But for us stats geeks, it’s the details in the “cross tabs” that are revealing. For example, on first glance it appears that none of the domestic pickup trucks, even Ford’s, have risen above “below average”. But follow CR’s links back and look up the results for individual models, and you find in almost every case the problem is the 1/2 ton models, with the 3/4 and 1 ton equivalents in almost every case performing more reliably. That suggests that the 1/2 ton pickups, which are essentially old school ‘merican cars missing a trunk lid, aren’t up to real truck duties.

Digging further in the details, VW’s score of 30 on that 1-100 scale is dragged down by the poor performance of the latest generation of VW’s Golf/Jetta, and Audi’s A3 twins is dragging Audi down too. The current Golf has slipped all the way to “far below average” and is off the shortlist for replacing my TDI, but that’s a couple years away so VW gets a do-over on that. One finds similar disparities in Ford’s lineup, with the Fiesta and Focus far below average, largely thanks to the problems Ford and their customers are having with those model’s dual clutch automated manual transmission. The Fusion and Transit Connect use much the same engines with a conventional automatic, and despite having more bulk and mass to haul around, they rate average on CR’s reliability survey.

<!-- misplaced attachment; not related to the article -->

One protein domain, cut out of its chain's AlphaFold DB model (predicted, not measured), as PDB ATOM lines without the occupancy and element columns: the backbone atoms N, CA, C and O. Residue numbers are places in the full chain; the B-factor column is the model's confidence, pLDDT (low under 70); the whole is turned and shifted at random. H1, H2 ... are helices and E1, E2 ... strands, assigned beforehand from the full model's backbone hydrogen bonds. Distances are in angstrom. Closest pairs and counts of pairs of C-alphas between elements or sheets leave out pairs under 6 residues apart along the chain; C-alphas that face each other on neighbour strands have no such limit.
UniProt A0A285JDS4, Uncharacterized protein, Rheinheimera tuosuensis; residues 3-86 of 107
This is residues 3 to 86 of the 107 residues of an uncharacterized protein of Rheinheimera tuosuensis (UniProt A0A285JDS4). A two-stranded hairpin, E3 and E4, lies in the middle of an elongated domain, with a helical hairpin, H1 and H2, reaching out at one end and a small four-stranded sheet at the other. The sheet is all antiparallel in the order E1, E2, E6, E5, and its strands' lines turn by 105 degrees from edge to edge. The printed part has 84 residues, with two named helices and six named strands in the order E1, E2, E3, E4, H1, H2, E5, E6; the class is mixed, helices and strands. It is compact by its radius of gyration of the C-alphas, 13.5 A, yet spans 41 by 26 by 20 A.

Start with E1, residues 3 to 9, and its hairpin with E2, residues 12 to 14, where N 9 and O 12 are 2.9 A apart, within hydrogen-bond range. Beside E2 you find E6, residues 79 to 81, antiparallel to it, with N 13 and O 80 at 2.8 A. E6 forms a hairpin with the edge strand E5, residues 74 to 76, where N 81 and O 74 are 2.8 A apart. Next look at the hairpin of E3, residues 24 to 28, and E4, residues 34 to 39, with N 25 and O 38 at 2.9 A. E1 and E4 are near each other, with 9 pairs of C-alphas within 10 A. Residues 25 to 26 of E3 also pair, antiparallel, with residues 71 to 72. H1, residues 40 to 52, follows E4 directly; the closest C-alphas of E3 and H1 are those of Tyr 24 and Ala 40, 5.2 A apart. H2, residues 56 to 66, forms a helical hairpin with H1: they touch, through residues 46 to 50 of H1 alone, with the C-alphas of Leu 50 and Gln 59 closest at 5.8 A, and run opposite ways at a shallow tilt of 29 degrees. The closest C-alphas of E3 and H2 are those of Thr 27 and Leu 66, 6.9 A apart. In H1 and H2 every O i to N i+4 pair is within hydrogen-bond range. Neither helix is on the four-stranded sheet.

This shows some of the weaknesses in CR’s survey- CR’s statistical rigor is above reproach and no one else has as vast a sample size, but their statisticians don’t seem to understand that many of these vehicles are available with a variety of powertrains, and lumping them together screws the validity of some of CR’s findings. For example, if you search out and find a Fiesta or Focus with a manual transmission, you might get a damn reliable car. In the mass market models like the pickups, there surely are big enough sample sizes to break out results by powertrain like CR used to do. Same at VW, where the loss of the diesel option from the 2016 models may cause the remaining gas engines to drag down the brand’s reliability.